Throughout the year, sabres.com will feature a local cause dedicated to making Western New York a “greener” place, and showing fans in the area how to incorporate conservation in their daily lives.
Take a look at this week’s profile on the Massachusetts Avenue Project
Are you living in a food desert?
Many residents of the city of Buffalo are living in areas of vacant land without real access to supermarkets and grocery stores, and don’t even know they are living in a food desert.
To address these issues, a local block club rose up to create awareness and to increase the opportunities for the youth living there.
Not long after, this small club evolved into a full-blown organization dedicated towards the education and implementation of those goals locally. The Massachusetts Avenue Project works to remediate vacant land in the city for gardening to reduce the impact of the food desert.
“Within the last 10 years we really honed in on a mission to impact the food system and address the problem of food access within our city,” Creative Director Erin Sharkey said. “There are many neighborhoods in the city that are designated as food deserts and lack availability to fresh food, and we need to change that.”
The first steps included creating a mobile market to help residents living in food deserts to overcome that obstacle. To start, the organization built its own urban farm on what formally were seven vacant lots in the Massachusetts Avenue area.
“Our mobile market is basically a mobile grocery store truck that carries fresh produce from local farmers and our own city-grown food to neighborhoods that lack a grocery store,” Sharkey said. “We were able to grow 4,000 pounds of food last year and feed a ton of people who needed it.”
The Massachusetts Avenue Project also relies on the youth in our city’s neighborhoods to implement its ideals.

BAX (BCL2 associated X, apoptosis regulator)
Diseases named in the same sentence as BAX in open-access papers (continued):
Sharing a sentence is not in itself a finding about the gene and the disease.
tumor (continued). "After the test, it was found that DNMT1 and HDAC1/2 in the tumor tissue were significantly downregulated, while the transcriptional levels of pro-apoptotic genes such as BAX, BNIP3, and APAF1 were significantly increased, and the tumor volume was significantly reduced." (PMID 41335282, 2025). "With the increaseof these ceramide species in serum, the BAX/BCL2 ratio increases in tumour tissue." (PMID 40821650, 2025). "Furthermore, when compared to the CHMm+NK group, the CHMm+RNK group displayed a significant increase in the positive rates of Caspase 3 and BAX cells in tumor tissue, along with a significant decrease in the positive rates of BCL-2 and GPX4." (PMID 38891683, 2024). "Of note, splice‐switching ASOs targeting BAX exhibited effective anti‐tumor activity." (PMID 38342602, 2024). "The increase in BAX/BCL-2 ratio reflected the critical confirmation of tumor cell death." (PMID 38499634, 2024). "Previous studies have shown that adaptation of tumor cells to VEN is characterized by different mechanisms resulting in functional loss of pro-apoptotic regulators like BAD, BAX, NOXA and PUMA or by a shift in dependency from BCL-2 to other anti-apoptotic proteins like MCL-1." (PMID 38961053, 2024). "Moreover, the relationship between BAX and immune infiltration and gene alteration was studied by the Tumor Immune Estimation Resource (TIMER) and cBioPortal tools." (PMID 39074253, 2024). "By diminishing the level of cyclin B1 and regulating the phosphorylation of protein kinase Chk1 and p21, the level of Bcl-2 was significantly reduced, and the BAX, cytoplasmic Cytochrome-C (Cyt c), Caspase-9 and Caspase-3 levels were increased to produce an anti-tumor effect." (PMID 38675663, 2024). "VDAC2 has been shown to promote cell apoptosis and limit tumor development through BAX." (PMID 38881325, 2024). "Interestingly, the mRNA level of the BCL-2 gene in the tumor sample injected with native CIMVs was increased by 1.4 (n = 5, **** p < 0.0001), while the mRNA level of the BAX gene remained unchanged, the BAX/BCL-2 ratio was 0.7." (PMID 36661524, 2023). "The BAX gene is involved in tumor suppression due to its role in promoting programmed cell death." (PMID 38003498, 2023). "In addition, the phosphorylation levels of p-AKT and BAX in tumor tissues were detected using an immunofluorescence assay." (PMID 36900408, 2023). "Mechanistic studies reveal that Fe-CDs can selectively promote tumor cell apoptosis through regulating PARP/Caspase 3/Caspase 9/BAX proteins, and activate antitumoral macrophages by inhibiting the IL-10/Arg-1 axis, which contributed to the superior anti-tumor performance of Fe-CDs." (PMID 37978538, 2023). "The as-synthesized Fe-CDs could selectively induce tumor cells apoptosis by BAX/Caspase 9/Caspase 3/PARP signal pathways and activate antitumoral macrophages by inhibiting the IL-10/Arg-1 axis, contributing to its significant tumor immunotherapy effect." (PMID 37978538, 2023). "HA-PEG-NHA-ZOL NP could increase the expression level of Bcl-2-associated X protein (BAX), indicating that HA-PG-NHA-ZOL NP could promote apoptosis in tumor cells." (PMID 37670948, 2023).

Employing around 50 teenagers a year, the organization seeks to educate adolescents 14-18 years of age how to grow healthy food, how to cook healthy recipes with the food they’ve grown, and the importance of eating healthy.
“We have amazing teenagers in our program that just honor us by working for us,” Sharkey said. “They become educated and then become educators themselves to their peers.”
Targeting young people is something that not only helps the state of the neighborhood, but also works at creating a healthier city.
“Young people impact their families in many ways,” Sharkey said. “By asking their mom to eat more vegetables, or going to the store with their family to pick out healthier options, these young people are becoming agents of change.”
For those residents living on the West Side, the response to this initiative has been positive.
“This is our eighth growing season, and we have found things to be very easy,” Sharkey said. “People are excited about gardens and the great use of the land.”
However, building urban gardens on what used to be vacant land doesn’t come without its fair share of problems.
“There have been challenges in growing food in the city with things such as soil quality and toxicity issues,” Sharkey said. “Pests are also a problem, but these issues can be resolved if you understand the proper measures to take.”
To help residents better understand their ideals and to launch their next growing season, MAP will be holding a volunteer day on May 1st at 10 a.m. where residents can tour the farm and build compost bins.
MAP is also holding Flapjacks for the Farm, a fundraiser that will be located at the Trinity Episcopal Church at 371 Delaware Avenue on Saturday, March 27. Tickets are $10 for adults and $5 for children under 12, and can be purchased on the organization’s website at www.mass-ave.org or by calling (716)882-5327 ext. 4. Servings will be held at 9 a.m., 10:30 a.m., and noon.
For healthy and easy tips for going green at home, or to become a Green Team member, click here.